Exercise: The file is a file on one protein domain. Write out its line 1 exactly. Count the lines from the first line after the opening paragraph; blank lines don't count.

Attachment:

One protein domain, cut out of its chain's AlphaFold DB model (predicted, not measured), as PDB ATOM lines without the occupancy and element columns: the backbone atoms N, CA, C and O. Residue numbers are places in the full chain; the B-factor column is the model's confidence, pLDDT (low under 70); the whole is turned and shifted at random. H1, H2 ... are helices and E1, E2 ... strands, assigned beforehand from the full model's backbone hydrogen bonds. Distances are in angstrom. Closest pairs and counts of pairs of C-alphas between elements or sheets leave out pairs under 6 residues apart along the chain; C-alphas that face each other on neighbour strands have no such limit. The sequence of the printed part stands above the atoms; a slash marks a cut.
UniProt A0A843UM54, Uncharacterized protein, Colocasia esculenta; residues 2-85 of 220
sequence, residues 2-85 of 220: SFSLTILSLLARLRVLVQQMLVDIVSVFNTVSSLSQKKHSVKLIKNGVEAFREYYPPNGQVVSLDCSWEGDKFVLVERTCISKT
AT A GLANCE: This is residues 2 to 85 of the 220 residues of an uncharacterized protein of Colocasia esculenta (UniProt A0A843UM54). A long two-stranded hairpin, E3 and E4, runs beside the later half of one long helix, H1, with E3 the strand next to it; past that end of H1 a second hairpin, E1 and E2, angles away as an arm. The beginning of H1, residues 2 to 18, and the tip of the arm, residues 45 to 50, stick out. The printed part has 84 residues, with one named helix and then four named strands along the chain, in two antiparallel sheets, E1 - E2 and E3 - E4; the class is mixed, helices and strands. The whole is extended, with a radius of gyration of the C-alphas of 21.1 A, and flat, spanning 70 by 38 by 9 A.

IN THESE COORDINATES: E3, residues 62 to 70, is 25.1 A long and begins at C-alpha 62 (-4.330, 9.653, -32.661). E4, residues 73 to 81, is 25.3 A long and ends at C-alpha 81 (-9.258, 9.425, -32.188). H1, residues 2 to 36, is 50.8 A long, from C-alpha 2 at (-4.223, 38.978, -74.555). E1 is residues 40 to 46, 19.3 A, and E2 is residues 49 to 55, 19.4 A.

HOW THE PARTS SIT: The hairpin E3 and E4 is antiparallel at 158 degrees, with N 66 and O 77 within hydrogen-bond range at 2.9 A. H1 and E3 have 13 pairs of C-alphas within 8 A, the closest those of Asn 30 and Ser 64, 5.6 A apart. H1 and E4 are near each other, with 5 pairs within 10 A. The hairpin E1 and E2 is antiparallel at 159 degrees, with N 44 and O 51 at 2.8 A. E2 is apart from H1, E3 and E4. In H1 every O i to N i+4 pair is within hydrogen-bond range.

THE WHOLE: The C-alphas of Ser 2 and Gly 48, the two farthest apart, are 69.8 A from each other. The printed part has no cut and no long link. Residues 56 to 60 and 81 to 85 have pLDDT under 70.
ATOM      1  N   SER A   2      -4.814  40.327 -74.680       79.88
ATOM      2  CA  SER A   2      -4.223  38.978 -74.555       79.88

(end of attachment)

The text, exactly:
UniProt A0A843UM54, Uncharacterized protein, Colocasia esculenta; residues 2-85 of 220